reviewer, anyway, appreciated that old "grob" quality,
a hint of toughness and vulgarity which cropped up in some of the
poems, a remnant of that odburancy required of grandparents who
tamed the prairie, and an obdurancy perhaps necessary for their
grandchildren to stake out new literary homesteads in the modern
Without dwelling too much on the complex, often tumultuous cultural
history of the Black Sea Germans (on their Macondo-like century
of solitude on the Russian steppes before settling, among other
places, on the Dakota plains; on their initial dissembling to U.S.
census takers about their real origins, and their later almost cumulative
amnesia about their own past; on the sad fate of those who stayed
behind in Russia, exiled to Siberia in Stalin's castle cars in WW
II, or drafted as canon fodder into both the German and the Russian
armies) - let this reviewer point out that this history informs,
however indirectly, many of Marquart's poems.
In an interview, Isaac Singer, the Nobel Prize winning novelist
said, "no great assimilationist can be a great writer."
In that regard, what seemed most authentic and powerful about this
collection were those places where the author caught - as in that
Brueghel painting which freezes the moment Icarus, reeling out the
heavens, slips unnoticed into the lake - the plunge of the old immigrant
past into modernity.
The most powerful poem in this collection about origins, since,
as Singer might say, literature is necessarily connected with one's
origins, is "The Long Root," which manages to ponder,
as several other poems do also, the arbitrariness of language. In
this case, the reader learns, in one swoop, or, better, in one quick
jerk, about both literal and figurative roots, when the grandfather
pulls a tooth from his mouth with a pliers, and, showing the long
root, declares, "I brought this tooth with me from Odessa."
There are other moments like that too, where the past surfaces,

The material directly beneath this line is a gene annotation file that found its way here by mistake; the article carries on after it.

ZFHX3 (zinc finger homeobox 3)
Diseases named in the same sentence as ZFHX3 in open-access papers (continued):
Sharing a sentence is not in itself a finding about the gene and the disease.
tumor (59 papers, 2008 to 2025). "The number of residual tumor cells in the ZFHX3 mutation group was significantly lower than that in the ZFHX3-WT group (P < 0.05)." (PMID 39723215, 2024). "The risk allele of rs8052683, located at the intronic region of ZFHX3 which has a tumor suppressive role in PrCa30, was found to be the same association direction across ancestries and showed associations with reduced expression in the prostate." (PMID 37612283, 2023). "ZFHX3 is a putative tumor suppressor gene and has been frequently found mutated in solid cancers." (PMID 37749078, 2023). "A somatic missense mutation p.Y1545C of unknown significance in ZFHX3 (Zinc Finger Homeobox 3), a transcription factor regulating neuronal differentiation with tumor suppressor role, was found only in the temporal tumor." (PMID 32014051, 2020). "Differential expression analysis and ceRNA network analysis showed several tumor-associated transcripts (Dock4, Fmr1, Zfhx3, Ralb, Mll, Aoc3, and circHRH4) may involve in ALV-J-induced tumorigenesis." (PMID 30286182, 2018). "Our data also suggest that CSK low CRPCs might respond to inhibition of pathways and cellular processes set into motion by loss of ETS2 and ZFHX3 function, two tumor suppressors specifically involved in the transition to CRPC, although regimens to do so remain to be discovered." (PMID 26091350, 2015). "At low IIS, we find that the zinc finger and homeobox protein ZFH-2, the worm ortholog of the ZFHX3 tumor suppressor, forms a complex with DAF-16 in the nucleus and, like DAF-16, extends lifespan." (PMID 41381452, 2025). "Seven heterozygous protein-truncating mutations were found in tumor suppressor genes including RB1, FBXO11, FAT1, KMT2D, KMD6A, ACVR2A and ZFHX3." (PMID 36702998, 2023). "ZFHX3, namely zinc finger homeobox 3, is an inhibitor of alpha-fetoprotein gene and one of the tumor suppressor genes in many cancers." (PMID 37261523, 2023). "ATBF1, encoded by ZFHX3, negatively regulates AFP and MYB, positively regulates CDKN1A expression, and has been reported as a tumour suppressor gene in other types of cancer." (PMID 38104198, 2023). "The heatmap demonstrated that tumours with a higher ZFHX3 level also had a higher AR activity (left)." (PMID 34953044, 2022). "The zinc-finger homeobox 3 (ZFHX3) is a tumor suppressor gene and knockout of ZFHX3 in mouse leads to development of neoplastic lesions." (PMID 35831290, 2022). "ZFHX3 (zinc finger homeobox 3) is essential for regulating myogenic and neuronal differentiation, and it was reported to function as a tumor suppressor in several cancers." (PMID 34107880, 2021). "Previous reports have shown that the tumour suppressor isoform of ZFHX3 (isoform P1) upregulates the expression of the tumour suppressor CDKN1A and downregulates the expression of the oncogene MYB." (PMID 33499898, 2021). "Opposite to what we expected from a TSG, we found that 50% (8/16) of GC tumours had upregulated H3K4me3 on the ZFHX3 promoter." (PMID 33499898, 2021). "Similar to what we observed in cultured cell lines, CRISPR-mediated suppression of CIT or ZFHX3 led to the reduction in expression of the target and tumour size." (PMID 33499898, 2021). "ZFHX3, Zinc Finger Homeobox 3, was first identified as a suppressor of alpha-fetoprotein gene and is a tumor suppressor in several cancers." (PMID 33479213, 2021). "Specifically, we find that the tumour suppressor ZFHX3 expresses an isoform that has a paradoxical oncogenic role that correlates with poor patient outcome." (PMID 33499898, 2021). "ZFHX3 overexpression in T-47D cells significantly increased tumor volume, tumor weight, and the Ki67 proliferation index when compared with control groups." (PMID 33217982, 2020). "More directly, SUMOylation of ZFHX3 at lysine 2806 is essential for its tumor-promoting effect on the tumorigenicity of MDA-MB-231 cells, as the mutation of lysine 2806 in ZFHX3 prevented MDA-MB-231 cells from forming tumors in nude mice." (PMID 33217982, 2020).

as in "Wormwood," when a faith-healer, a "braucher"
- fetched from the south (of the country? And what that old "braucher"
the same one who attended this reviewer's grandfather?) - heals,
using medieval German methods; or, most tellingly, in the first
lines of "True Tribe," where Black Sea German fatalism
is the topic.
It is a medieval fatalism tempered with two centuries of travail,
with two and sometimes three emigrations, with sojourns and the
building up of new lives in alien lands - out of which came that
simple, but dogged idea that "blood follows blood," that
biology and family are destiny, that one must conform to the old
ways of religion, language, and family - which is the heart and
soul of that immigrant belief system. If one reads "True Tribe"
with a sociological bent, the Black Sea Germans in their North Dakota
enclave were, buy the middle of this century, however much that
group was assimilated in other ways, not completely comfortable
with the American ideals of individuality.
In "True Tribe" we see the narrator's struggle to establish
herself, her own identity, apart from her "old tribe"
- that universal struggle of all children to leave their family,
or define themselves against that family: but a struggle all the
more profound for someone from a traditional, or tribal structure,
where "boundaries" are both less, and more, defined.
Beyond the sociological history, which this reviewer has emphasized
here, there is, simply put, a lot of playfulness, love and searching
in these poems. There is the searching out of ambivalences towards
a place and people (read Logan County, North Dakota, and children
of settlers of Black Sear German descent) which have wounded, but
which one loves despite that wounding. It's the same theme, of course,
which crops up in Faulkner's Quentin, in Absalom, Absalom,
and his plaint about the South: "I don't hate it,. I don't
, I don't." - to which Deb Marquart adds her own prairie paean.
The most haunting of her poems was the final one, "Somewhere
In A House Where You Are Not," winner of the Guy Owen Poetry
Prize, and my own favorite. It would have made a striking title
for this collection - the simultaneous flight from, and towards,
one's own past - ethnic or not, (like the ending of the Great Gatsby).
"Somewhere..." is a poem that reminds us that, in one
sense or another, we are wayfarers, for, as Salmon Rushdie has pointed
out, "the past is a country from which we have all emigrated,
that its loss is part of our common humanity."
"Somewhere..." is a poem whose deceptively simple silences
and spaces reverberate an inner world we all recognize, a world
like that in the little known classic novella Pedro Paramo by the
Mexican writer Juan Rulfo, under whose tutelage Gabriel Garcia Marquez
learned magical realism. It's a twilight world of return and haunting
and loss, which is Deb Marquart's prairie's legacy - that bone and
heart workshop out of which she has fashioned this collection.
Ronald J. Vossler is a professor of English at the University of